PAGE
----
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"It's a street of despair, but you can still find heaven there. That's the glory of the alley," sings jazz great Louis Armstrong in the title song from Glory Alley (1952). In this case, Glory Alley is a side street in New Orleans' Latin Quarter where Armstrong and his buddies hang out. Ralph Meeker plays Socks Barbarrosa, a boxer who goes off to war and wins the congressional medal of honor but still can't win the approval of his girlfriend's father. Kurt Kasznar plays the father, a cantankerous blind man called the Judge. And Leslie Caron, as Socks' girlfriend, dances and sings to tunes like "St. Louis Blues," accompanied by Jack Teagarden on trombone. But it's Armstrong who gives Glory Alley its true New Orleans flavor. Armstrong plays Shadow Johnson, a well-connected guy who's "the best trainer in the business"; he coaches Socks and also serves as a guide for the blind Kasznar. Shadow also just happens to sing and blow a mean trumpet.
Louis Armstrong, affectionately nicknamed Satchmo, was born in New Orleans on August 4, 1901. For years, publicity bios listed his birth date as July 4, 1900. But in 1983, twelve years after Armstrong's 1971 death, his baptismal record surfaced, listing the 1901 birth date. Still, no matter the date, with Armstrong was born a musical revolution. Considered the most influential jazz musician in history, Armstrong spent his childhood in poverty and discovered at an early age that he could earn a nickel singing on street corners. But Satchmo's big musical break (so legendary that it's taken as fact whether it's true or not) came on December 31, 1912, when Armstrong fired off a gun in celebration of the new year. A nearby cop was not amused and Armstrong spent the next year and a half in a boys' home.
While serving his time, Armstrong joined the prison's band, first as a singer, then moving quickly through roles as a percussionist and bugler, before finally settling on the coronet. He continued playing upon his release in 1914, using borrowed instruments until he could afford his own horn. Still, his sound caught the ear of Joe "King" Oliver, one of New Orleans' jazz masters, who took Armstrong under his wing and became his coach and mentor. A few years later, in 1922, Oliver would invite Armstrong to play coronet with his band in Chicago. From that point on there was no looking back for Satchmo. He made his first recordings in 1923 as a member of King Oliver's Creole Jazz Band and took on the Big Apple in 1924, signing on to play with the Fletcher Henderson Orchestra at the Roseland Ballroom. In 1925 Armstrong recorded for the first time as the leader of his own group called Louis Armstrong and His Hot Five.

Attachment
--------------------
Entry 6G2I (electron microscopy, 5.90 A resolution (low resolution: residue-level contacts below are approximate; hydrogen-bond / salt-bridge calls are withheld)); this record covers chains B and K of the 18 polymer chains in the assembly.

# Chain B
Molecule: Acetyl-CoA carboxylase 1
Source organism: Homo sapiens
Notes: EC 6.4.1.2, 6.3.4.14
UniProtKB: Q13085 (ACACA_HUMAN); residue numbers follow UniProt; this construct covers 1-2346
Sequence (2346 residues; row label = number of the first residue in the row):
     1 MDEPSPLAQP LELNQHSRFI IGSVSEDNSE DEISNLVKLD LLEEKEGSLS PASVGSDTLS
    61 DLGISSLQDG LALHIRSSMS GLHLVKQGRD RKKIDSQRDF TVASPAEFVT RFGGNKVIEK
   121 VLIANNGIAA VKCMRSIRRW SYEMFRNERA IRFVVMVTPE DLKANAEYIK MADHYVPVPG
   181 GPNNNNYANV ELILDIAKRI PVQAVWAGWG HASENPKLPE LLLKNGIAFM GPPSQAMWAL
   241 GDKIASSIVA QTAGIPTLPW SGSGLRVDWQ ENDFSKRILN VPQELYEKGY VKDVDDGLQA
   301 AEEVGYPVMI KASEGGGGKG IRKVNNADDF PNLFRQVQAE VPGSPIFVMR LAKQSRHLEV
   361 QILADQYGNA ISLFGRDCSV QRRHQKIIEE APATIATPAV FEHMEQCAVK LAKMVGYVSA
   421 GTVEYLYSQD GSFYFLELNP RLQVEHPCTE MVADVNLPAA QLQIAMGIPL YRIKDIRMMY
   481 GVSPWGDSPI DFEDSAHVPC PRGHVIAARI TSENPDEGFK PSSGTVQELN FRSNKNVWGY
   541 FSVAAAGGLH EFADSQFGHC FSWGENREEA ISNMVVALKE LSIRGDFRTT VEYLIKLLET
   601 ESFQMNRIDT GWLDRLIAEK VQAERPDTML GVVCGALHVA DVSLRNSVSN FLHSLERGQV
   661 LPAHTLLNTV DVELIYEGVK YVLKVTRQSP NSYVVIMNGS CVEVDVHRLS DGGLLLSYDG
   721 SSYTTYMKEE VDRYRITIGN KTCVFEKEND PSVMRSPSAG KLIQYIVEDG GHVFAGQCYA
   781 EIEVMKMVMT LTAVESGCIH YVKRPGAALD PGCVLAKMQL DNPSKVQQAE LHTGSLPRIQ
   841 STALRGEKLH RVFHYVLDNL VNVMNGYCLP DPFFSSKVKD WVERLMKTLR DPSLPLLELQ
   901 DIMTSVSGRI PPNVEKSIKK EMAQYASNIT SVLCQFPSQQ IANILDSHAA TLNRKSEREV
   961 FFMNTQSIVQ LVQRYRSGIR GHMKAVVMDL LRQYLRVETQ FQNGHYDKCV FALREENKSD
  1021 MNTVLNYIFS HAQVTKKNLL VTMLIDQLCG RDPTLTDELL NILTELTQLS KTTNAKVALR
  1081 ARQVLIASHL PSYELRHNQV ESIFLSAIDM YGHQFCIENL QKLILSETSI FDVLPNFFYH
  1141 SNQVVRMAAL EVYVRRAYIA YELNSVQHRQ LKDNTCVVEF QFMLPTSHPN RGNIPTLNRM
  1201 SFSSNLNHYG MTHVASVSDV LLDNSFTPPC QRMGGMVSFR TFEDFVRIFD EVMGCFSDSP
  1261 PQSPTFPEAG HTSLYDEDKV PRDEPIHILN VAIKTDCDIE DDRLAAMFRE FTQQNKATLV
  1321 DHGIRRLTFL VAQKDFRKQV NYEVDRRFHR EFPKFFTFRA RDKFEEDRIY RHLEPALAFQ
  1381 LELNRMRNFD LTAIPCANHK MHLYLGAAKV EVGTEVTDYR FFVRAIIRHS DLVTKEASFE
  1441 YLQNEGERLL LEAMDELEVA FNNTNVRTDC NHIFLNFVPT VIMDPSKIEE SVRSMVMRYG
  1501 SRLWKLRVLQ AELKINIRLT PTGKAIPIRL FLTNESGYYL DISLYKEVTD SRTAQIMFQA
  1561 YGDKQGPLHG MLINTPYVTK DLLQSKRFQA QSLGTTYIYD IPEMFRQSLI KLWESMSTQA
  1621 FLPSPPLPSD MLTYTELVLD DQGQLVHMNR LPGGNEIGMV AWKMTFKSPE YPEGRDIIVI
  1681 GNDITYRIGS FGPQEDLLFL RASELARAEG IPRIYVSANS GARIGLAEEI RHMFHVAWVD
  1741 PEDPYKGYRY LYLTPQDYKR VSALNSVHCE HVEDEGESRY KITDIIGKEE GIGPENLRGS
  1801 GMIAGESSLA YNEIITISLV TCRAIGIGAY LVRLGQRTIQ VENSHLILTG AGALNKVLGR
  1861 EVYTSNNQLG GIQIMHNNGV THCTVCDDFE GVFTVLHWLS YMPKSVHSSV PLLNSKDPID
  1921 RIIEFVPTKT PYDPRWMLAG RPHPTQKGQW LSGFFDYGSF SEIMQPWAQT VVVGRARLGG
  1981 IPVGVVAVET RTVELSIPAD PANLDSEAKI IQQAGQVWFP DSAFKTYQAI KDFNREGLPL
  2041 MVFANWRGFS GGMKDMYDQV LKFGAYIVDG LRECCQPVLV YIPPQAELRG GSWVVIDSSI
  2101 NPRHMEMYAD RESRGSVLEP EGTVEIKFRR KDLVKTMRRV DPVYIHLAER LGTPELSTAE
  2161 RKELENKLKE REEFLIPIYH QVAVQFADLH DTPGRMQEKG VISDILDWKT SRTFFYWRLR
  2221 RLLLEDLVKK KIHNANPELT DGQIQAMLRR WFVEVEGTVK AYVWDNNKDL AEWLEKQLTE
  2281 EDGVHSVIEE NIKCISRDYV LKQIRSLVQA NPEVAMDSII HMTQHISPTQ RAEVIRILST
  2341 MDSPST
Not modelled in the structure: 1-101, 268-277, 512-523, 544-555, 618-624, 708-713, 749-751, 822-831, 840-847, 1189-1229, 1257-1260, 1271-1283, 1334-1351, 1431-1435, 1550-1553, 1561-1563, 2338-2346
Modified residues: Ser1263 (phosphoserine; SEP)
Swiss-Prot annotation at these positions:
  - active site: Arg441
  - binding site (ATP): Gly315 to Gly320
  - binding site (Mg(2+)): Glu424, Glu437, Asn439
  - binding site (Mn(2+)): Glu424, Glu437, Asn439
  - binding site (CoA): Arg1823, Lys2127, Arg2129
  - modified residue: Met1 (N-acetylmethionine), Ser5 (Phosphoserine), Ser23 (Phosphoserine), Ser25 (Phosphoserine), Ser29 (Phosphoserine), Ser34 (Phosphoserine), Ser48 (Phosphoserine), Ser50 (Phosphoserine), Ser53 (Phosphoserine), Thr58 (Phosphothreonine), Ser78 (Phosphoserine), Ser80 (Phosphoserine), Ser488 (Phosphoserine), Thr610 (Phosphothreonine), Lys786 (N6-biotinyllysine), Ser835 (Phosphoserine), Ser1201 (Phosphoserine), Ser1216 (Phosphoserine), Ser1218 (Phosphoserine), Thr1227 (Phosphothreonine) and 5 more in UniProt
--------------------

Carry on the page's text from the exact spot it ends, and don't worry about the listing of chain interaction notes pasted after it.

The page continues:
Pretty soon, Armstrong was a sensation, playing on Broadway, touring the country and, in 1931, appearing with his band in the film Ex-Flame. The next year Armstrong and the band would make a surprise appearance in the Betty Boop cartoon, I'll Be Glad When You're Dead You Rascal You. Armstrong also set out on a European tour in 1932, where a London magazine editor first used the name Satchmo. The nickname, bestowed by fellow musicians, was originally Satchel Mouth. But the shortened version caught on, and followed Armstrong the rest of his career. His grave in Flushing, New York, even bears the nickname Satchmo.
Armstrong appeared in over thirty films, including Cabin in the Sky(1943) with director Vincente Minnelli and two memorable movies with Bing Crosby, 1936's Pennies from Heaven (Armstrong's first speaking role) and High Society (1956). Glory Alley fell towards the middle of Armstrong's movie career, showcasing his musical talent but giving him a bare-bones character to play. Many of Armstrong's film roles simply called for the musician to play himself in movies like Young Man with a Horn (1950) and The Glenn Miller Story (1954). But it was, perhaps, his rendition of a Broadway song that brought Armstrong his greatest film success. His recording of the title song from the musical Hello Dolly was such a big hit that Armstrong was written into the 1969 film adaptation. Though he shared little on-screen time with Barbra Streisand, Hello Dolly was a fitting cap on Armstrong's movie career and the song became one of his signature pieces. The same year he sang the theme song to On Her Majesty's Secret Service, a James Bond spy thriller starring George Lazenby as secret agent 007.
Producer: Nicholas Nayfack
Director: Raoul Walsh
Screenplay: Art Cohn
Art Direction: Malcolm Brown, Cedric Gibbons
Cinematography: William H. Daniels
Costume Design: Helen Rose
Film Editing: Gene Ruggiero
Original Music: George Stoll
Principal Cast: Ralph Meeker (Socks Barbarrosa), Leslie Caron (Angela Evans), Kurt Kasznar (The Judge), Gilbert Roland (Peppi Donato), John McIntire (Gabe Jordan), Larry Gates (Dr. Ardley), Jack Teagarden (Himself).
BW-80m. Closed captioning.
by Stephanie Thames